Conserval Engineering Inc., a 30-year-old renewable energy business based in Toronto, has installed two of its SolarWall panels in the Beijing Olympic Village, including a cutting-edge hybrid solar system that generates both electricity and heat energy.
The two giant panels - 35 square metres and 100 square metres apiece - are fixed on to buildings that will become a kindergarten after the Games and have already fuelled more interest in SolarWall's technology, said Conserval's Adam Wei.
But while the company's Olympic success may be its most high-profile win, Conserval has already been selling its product to Chinese universities, real estate developers, shopping malls, and even Petro China's oil fields for the past three years, says Mr. Wei, speaking from the company's Chinese headquarters in the port city of Qingdao.
Privately held Conserval, which has sales in about 30 countries, does not make its accounts public, but says sales have risen about 50% a year for the past few years.
In fact, the attention Conserval has recently garnered reflects the exponential growth in the market for solar power. Concerns about global warming and rising energy prices have powered interest in the sector, said Charles Yonts, a solarpower analyst with Hong Kong-based investment bank CSLA Ltd.
Some analysts forecast global solar-energy revenue will jump to as much as (US) $124-billion by 2010 from (US) $13-billion in 2005, and while worldwide shipments of solar-power products have already grown at an annual rate of 40% over the past five years, sales are expected to soar even faster in the next few years, according to a recent report from Lehman Brothers.
The German and U. S. markets are particularly strong, but interest in China is also developing quickly. The country's 10%-plus annual growth rate has been driven mostly by fossil fuels, but the government is wary of becoming overly reliant on imported oil, says Bob Gorman, chief portfolio strategist at TD Waterhouse Inc in Toronto.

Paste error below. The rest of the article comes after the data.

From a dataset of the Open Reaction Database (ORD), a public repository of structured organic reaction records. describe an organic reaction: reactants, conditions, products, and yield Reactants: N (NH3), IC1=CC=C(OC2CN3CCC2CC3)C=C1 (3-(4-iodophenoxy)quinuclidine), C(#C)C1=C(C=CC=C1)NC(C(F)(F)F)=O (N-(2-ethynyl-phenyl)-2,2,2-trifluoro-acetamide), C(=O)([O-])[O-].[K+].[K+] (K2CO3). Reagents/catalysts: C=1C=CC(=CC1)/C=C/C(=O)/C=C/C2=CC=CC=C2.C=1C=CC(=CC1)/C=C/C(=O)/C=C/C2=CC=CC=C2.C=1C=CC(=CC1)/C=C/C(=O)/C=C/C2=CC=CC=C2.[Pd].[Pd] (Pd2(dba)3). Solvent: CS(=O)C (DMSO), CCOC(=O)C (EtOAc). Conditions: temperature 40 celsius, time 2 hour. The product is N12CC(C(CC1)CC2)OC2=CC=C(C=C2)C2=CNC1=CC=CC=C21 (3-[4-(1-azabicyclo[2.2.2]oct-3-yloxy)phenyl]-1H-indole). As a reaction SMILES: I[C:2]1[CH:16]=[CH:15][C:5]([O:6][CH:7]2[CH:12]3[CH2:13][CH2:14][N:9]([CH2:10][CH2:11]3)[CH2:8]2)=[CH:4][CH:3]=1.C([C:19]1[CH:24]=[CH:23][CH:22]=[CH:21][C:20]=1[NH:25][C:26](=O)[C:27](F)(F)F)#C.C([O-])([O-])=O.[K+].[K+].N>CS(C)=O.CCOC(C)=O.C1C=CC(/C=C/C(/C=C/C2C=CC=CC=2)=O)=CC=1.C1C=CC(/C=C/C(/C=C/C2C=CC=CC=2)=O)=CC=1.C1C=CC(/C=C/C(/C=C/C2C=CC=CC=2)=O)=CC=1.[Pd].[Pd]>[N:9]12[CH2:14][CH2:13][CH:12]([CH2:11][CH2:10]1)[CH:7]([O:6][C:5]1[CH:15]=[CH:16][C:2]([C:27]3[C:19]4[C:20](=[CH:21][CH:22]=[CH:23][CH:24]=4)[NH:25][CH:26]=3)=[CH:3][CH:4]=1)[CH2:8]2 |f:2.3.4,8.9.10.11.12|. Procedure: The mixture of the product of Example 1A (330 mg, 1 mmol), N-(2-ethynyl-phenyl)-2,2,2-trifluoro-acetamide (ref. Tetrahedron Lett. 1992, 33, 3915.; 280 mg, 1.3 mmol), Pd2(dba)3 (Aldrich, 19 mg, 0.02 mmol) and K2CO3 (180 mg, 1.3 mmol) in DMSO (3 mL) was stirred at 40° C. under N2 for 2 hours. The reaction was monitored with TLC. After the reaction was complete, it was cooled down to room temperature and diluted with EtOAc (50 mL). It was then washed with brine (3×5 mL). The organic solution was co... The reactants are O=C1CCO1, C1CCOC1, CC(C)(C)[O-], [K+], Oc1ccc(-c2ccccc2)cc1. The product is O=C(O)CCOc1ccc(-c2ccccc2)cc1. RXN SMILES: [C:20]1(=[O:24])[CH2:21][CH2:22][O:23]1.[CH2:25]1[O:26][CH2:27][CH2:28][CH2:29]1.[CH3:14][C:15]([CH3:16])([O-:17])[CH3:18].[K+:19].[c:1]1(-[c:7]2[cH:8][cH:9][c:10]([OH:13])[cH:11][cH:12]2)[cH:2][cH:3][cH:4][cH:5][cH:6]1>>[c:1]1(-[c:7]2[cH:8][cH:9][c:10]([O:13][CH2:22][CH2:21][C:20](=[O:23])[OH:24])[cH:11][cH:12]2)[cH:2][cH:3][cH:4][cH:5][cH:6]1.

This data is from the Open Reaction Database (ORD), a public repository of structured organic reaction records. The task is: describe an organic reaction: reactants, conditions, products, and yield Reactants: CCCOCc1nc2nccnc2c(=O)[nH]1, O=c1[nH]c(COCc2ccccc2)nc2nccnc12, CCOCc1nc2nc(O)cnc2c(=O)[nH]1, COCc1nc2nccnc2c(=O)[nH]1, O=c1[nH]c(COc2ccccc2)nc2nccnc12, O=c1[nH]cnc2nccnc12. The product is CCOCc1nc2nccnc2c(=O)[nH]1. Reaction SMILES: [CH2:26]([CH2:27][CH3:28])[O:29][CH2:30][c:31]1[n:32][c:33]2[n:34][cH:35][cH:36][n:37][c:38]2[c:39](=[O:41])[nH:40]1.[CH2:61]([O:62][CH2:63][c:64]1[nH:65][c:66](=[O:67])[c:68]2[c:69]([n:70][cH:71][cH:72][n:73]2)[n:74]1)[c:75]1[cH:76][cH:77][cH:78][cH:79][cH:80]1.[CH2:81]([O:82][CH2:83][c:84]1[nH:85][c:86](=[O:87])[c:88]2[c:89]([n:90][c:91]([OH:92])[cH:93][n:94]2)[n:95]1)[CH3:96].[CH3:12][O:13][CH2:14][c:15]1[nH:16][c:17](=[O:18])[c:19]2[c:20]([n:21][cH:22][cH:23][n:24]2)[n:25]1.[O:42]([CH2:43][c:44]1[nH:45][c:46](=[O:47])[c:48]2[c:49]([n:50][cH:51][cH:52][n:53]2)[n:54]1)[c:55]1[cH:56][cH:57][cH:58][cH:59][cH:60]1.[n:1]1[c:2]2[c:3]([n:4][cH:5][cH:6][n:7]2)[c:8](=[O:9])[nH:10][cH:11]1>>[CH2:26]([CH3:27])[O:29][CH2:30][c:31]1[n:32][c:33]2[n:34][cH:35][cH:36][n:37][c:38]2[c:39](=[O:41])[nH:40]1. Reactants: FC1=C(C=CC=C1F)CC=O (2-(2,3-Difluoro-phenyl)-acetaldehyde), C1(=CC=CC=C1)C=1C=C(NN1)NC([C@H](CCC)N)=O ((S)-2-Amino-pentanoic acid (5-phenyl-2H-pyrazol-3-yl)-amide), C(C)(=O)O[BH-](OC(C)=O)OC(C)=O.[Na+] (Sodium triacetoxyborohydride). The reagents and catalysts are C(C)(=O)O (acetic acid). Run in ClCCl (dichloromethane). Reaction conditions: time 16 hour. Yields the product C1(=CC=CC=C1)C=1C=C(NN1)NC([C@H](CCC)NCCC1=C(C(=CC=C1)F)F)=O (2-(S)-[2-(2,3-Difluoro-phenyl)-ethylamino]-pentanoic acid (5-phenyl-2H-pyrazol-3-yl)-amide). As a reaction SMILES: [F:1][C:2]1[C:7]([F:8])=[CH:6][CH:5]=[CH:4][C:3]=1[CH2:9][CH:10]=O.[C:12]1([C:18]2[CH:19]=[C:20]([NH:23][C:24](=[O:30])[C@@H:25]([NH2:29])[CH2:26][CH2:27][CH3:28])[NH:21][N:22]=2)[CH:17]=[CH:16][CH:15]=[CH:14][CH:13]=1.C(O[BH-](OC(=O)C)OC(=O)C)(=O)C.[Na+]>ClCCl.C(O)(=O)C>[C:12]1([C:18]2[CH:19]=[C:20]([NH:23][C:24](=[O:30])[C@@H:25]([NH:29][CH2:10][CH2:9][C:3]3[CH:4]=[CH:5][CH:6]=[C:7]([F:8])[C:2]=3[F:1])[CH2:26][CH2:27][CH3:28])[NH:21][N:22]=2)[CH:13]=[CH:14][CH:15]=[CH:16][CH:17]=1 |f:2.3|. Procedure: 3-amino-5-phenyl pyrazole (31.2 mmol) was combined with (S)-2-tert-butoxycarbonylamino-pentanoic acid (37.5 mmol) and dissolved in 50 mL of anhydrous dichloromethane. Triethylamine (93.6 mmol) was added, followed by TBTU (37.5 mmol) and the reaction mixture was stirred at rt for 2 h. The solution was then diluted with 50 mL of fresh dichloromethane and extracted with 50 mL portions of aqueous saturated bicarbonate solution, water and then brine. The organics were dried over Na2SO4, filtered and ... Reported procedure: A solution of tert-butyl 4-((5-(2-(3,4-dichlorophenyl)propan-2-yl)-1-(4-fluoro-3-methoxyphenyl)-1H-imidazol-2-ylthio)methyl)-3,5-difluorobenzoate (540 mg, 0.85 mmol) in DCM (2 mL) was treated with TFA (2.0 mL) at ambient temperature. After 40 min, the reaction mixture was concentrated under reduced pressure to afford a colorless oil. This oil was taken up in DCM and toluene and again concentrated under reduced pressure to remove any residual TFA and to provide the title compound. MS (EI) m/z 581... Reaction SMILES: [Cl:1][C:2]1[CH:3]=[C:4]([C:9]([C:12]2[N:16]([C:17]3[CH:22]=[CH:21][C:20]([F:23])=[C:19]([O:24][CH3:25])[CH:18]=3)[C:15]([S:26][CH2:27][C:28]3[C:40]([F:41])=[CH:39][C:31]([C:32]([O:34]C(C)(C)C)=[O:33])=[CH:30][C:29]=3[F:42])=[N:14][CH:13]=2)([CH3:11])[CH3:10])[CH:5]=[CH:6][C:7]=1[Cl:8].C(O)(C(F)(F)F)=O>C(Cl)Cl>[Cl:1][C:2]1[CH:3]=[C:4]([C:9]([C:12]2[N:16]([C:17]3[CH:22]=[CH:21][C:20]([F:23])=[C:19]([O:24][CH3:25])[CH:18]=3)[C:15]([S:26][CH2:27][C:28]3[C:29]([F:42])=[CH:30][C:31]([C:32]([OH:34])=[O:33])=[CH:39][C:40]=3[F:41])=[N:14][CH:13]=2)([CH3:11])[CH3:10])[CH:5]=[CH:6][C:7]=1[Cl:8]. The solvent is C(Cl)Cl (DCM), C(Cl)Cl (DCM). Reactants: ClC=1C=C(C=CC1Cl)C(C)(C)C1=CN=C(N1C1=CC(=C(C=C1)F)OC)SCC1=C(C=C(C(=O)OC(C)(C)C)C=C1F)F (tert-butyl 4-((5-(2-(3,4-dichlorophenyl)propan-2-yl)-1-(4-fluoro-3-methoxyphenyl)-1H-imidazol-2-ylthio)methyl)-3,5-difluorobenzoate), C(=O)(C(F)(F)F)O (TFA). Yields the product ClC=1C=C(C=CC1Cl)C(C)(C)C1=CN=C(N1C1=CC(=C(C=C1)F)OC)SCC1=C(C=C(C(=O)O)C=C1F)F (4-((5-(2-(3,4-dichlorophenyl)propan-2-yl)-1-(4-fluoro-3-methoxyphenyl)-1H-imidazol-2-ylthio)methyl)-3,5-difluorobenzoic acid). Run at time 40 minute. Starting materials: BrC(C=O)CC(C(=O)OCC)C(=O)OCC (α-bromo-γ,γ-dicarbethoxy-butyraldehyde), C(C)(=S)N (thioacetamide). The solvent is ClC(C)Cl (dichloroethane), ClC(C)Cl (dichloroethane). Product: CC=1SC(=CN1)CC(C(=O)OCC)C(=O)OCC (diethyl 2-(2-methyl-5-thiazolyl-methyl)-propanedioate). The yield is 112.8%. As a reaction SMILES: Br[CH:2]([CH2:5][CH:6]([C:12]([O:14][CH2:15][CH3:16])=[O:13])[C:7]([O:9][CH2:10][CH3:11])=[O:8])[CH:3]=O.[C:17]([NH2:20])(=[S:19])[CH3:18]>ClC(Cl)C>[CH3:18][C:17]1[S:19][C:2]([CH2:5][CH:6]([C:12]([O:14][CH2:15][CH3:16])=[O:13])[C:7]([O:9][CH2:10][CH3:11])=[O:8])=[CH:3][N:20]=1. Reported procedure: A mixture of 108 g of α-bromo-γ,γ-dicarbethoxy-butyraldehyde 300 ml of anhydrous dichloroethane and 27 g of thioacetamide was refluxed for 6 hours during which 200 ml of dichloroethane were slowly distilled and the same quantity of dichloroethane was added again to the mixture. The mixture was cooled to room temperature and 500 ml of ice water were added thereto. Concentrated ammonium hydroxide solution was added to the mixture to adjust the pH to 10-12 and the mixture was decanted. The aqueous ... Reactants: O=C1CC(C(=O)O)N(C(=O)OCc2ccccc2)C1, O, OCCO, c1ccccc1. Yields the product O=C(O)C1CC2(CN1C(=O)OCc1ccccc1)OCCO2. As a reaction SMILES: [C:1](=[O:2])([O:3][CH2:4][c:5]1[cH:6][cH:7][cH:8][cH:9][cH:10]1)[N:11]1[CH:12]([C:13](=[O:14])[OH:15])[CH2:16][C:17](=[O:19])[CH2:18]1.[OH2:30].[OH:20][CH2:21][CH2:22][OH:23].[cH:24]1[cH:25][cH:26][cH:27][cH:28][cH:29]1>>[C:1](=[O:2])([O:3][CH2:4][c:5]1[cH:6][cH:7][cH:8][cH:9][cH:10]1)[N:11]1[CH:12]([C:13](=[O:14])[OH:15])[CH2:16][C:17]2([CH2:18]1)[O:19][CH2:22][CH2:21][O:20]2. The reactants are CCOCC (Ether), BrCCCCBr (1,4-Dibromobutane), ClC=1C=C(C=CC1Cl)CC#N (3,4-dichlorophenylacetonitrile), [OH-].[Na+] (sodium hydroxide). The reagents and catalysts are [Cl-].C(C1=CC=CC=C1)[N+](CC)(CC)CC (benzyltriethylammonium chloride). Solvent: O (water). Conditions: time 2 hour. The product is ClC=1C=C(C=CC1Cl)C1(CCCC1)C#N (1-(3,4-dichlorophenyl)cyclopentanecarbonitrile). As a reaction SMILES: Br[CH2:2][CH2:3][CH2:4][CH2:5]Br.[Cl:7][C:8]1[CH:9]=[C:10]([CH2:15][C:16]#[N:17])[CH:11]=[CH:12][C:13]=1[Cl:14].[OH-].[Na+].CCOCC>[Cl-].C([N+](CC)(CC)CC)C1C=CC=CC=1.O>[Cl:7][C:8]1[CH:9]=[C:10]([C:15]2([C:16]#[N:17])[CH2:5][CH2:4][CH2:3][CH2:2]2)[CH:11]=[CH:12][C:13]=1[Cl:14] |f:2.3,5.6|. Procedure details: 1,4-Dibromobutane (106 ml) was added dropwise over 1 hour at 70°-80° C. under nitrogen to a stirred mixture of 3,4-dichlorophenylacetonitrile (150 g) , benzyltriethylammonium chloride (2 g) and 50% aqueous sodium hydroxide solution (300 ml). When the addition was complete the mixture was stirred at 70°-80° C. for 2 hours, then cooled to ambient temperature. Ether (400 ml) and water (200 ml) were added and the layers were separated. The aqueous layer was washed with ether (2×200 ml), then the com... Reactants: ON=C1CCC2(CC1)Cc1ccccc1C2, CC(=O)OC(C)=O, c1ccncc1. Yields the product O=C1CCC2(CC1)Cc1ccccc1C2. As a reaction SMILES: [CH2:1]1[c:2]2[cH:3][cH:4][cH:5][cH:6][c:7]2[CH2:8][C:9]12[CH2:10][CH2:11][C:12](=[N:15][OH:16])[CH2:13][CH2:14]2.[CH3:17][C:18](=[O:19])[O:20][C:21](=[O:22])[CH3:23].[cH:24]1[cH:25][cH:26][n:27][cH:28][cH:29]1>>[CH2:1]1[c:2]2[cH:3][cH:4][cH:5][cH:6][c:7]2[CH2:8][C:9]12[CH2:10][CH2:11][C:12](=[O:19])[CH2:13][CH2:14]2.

In addition, "leadership in the rapidly growing solar industry would be a great attribute for the Chinese economy and aid in its transformation from a low-cost provider of basic products to a developer and exporter of more technologically advanced manufactured goods," Mr. Gorman said.
Globally, the rapid development of the industry is so strong that one of the biggest problems facing the solar market now is a shortage of the raw materials used in most panels, which - along with concerns about whether governments worldwide will continue to support the industry with subsidies - has put a dent in the share prices of some of the largest solar-power providers. For instance, sector-leading Suntech Power Holdings Co., based in Wuxi, China, has seen its stock slip 57% from its December, 2007, high.
There are also concerns for all solar suppliers about a glut in solar-energy supply once issues with raw materials are overcome. "Once that supply shortage is corrected, you may well see more supply than demand, which could cause pricing issues for solar producers," said TD's Mr. Gorman. Also, to the extent there's a correction in oil prices and the shares of its producers, there could be some corresponding short-term weakness in shares of solar-energy producers, he added.
Still, the long-term future for the industry looks good with plenty of room to grow. "Solar will still be a drop in the global electricity market, accounting for just 1.5% of installed generating power in 2011, up from 0.3% at the end of 2007," said Mr. Yonts.
And while most analysts believe companies with the supply chain or sales distribution advantages will be best-placed to take advantage of the market's expansion, companies, such as privately held Conserval, that can showcase a technological advancement will also be hoping to cash in.